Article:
Sunday, 10 February 2013

Behead the Serpent!

Behead the Serpent

Genre: Fiction / Thriller  / Espionage / Murder / Mystery / Tension / Suspense

This novel is the third in the Davies King series and whilst it is a 'standalone' tale, it also follows on from the enigmatic and audacious thriller 'Moonlight Shadows'. Whilst the story is fictitious, many will clearly see a close proximity to the reality of life in the twenty first century.  The work describes a couple of megalomaniacs who attempt to blackmail the British Government by a series of threats. When they realise they aren't being taken seriously, the threats are extended and 'go viral'. With both Europe and the United States of America intimidated, the authorities must decide whether an attack will come from either cyberspace or by the deployment of a bombing campaign - perhaps both - and how they will counter it. But once the assault begins, it is obvious these criminals are capable of much more than was ever anticipated. The first stages of dystopia are experienced and leave communities reeling and in fear of a massive cyberspace attack. Neither historic, technocratic or futuristic, this novel delivers one element of the cyberspace war whilst probing the relationships of those involved on both sides of the fence. I is a very modern and up to date story of both personal and international relationships.


Compromising photographs discovered in a vacant office in central London are not immediately connected to a ferocious attack on Davies King. But when the campaign against the chief of detectives and his closest friends turns to blackmail, it becomes personal.

A series of horrendous bomb attacks and brutal shootings convince Davies to discharge himself from hospital and confront the most wanted’ criminals in the United Kingdom.

Disillusioned with a temporary chief constable, and anxious to relieve a stressed out bomb disposal officer, the chess playing detective joins forces with British Intelligence to challenge the megalomaniacs who are holding the nation to ransom. 

Her Majesty’s Government announce a Tier One threat level as the lights across the south of England are extinguished and parts of Europe and North America face the reality of the first stages of society’s breakdown - Dystopia.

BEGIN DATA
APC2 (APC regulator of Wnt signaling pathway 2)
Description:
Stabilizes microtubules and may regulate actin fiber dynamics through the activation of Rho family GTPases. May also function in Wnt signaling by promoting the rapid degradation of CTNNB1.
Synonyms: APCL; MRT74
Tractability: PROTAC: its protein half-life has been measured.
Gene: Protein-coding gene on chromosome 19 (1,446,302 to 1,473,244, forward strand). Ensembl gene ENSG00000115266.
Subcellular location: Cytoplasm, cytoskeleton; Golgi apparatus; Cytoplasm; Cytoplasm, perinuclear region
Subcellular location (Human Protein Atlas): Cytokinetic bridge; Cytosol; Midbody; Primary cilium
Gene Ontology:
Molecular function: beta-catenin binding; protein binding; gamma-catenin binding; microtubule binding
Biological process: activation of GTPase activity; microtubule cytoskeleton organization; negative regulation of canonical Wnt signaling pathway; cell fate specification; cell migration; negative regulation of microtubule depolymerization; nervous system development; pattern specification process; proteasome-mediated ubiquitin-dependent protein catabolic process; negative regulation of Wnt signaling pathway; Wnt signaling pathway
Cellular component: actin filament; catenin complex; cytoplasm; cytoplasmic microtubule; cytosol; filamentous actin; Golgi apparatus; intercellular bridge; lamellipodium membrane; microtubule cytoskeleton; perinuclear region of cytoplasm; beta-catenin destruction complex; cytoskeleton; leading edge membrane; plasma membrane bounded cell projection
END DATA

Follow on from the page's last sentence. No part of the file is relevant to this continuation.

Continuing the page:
It’s a simple question for the obstinate detective to answer. Does the country pay the ransom or do the lights go out?

It’s not rocket science, but who makes the decision, and why? 


Five stars awarded (amazon)- A well written, bang up to date or even ahead of its time plot, written by an obviously knowledgeable, well informed author.... Peter Baxter, Reader.

Review: Five stars awarded (amazon) - "Behead The Serpent" by the talented author Paul Anthony is a must read. An intriguing cyberspace chess game is being played, where Davies King's mental sharpness, keen intelligence, and physical ability are tested and questioned as he tries to discover in time, who is behind a devious plot threatening his friends, himself, and the world. 

Highly recommend by CC Champagne, author of 'That Moment'

REVIEW: This tale is so up to date it is unbelievable. Part mystery, part spy adventure, always a thriller, and at a  time when the world's hackers have carried out the biggest ever DDOS (Distributed denial of service) on the world wide web, Paul Anthony's typical multi genre work pre-empts reality with a fascinating story that penetrates the very essence of life in the world of Intelligence. A brilliant piece of fiction aided and abetted by some classic characters.
Dan, Reader... Grange Over Sands...

What are the 'spies' talking about? What are they up to?

What is the next move in the world of covert espionage?